The NHS is the world’s largest publicly funded health service. The founding principle in 1948 was 'free at the point of delivery'. That's still true today in most cases. You don't get charged for visiting an NHS GP, but many people do pay to see a dentist or optician, unless you are exempt.
The first contact with the NHS for most people will be through GPs - also known as primary care - usually based in your community. GPs and other staff at a practice can prescribe medication, give vaccinations and refer people for specialist treatment. They'll also work with specialist NHS teams like midwives and health visitors. GPs surgeries provide out of hours care too.
Medication prescribed by GPs are dispensed by pharmacists, and each prescription carries a charge in England, unless you are exempt from paying, for example children, students aged 16-18 in full-time education, over 60s, people on certain benefits and people with certain medical conditions. If you are given medication in hospital as an in-patient, you will not be charged.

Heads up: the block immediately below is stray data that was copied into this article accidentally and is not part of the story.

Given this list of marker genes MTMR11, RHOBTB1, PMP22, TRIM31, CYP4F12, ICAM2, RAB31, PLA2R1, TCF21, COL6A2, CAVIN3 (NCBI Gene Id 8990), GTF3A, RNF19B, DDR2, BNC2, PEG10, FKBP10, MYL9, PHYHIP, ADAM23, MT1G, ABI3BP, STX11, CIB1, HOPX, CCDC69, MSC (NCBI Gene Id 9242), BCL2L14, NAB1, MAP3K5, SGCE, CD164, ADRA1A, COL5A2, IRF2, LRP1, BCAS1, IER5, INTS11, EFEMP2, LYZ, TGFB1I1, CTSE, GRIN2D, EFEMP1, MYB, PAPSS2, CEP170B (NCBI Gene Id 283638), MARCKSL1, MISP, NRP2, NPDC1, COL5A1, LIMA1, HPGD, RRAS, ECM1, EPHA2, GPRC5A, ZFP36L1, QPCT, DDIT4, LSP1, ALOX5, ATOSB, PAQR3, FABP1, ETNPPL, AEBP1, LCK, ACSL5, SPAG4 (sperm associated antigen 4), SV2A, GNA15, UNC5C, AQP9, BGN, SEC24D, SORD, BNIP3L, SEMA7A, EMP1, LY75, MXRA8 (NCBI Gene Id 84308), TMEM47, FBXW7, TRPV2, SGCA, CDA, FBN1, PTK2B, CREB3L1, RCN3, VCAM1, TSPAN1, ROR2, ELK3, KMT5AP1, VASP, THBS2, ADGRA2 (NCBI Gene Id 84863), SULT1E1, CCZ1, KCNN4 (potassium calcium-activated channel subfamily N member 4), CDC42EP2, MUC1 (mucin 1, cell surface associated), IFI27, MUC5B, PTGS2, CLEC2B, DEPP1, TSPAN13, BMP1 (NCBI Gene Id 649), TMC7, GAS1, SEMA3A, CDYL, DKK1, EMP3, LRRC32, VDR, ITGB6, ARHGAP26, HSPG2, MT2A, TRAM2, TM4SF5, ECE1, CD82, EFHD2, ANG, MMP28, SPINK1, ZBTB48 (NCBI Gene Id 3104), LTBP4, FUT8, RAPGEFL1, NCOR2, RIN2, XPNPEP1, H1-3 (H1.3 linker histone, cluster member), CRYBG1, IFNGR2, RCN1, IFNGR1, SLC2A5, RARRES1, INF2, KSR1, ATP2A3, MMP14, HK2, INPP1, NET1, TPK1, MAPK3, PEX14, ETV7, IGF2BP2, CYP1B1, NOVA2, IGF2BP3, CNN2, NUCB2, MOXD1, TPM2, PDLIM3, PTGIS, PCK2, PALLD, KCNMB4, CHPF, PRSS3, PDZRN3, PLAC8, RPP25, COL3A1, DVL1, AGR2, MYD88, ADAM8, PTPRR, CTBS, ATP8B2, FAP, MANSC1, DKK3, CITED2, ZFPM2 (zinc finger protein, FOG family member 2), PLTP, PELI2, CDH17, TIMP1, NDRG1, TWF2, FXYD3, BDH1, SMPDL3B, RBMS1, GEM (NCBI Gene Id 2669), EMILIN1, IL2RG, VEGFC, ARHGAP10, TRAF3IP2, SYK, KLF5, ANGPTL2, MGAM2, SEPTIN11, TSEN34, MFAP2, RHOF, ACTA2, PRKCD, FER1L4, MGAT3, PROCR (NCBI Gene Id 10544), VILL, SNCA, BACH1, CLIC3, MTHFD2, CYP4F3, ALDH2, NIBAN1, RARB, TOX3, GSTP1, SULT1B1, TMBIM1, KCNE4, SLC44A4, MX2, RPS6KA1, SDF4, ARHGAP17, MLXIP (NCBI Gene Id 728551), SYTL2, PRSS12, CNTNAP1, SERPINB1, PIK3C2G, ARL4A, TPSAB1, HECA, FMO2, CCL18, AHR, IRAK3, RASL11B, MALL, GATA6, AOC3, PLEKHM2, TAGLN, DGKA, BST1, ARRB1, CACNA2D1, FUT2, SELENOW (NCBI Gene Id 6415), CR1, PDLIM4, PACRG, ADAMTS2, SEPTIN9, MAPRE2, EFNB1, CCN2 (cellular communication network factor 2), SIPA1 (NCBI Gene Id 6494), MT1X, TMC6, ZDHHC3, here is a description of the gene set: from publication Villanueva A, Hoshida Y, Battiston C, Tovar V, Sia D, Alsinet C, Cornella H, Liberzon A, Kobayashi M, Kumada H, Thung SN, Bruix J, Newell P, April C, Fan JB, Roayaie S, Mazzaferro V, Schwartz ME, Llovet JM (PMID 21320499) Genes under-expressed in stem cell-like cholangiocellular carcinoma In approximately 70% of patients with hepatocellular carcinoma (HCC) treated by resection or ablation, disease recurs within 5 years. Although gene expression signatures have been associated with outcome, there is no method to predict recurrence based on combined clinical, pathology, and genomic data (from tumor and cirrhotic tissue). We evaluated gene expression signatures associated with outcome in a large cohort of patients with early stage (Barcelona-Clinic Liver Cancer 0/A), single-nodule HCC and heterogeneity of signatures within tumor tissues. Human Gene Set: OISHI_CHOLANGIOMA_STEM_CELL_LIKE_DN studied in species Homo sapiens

The next level of the NHS is secondary care - things like hospitals, accident and emergency departments and mental health units. Other parts of the NHS run ambulance services and paramedics.
There are also specialist central bodies and regulators, such as the MHRA (Medicines and Healthcare products Regulatory Agency). It is responsible for licensing medicines and medical devices, making sure they are safe to use. Another is the National Institute for Health and Care Excellence (NICE). NICE sets standards and advises the NHS in England and Wales on which medicines and treatments it should pay for. The Welsh Government will sometimes take a different approach to funding than England. The Scottish Medicines Consortium carries out the NICE role in Scotland.
Multi billion pound budget
The NHS budget is funded for from taxes. This pays for:
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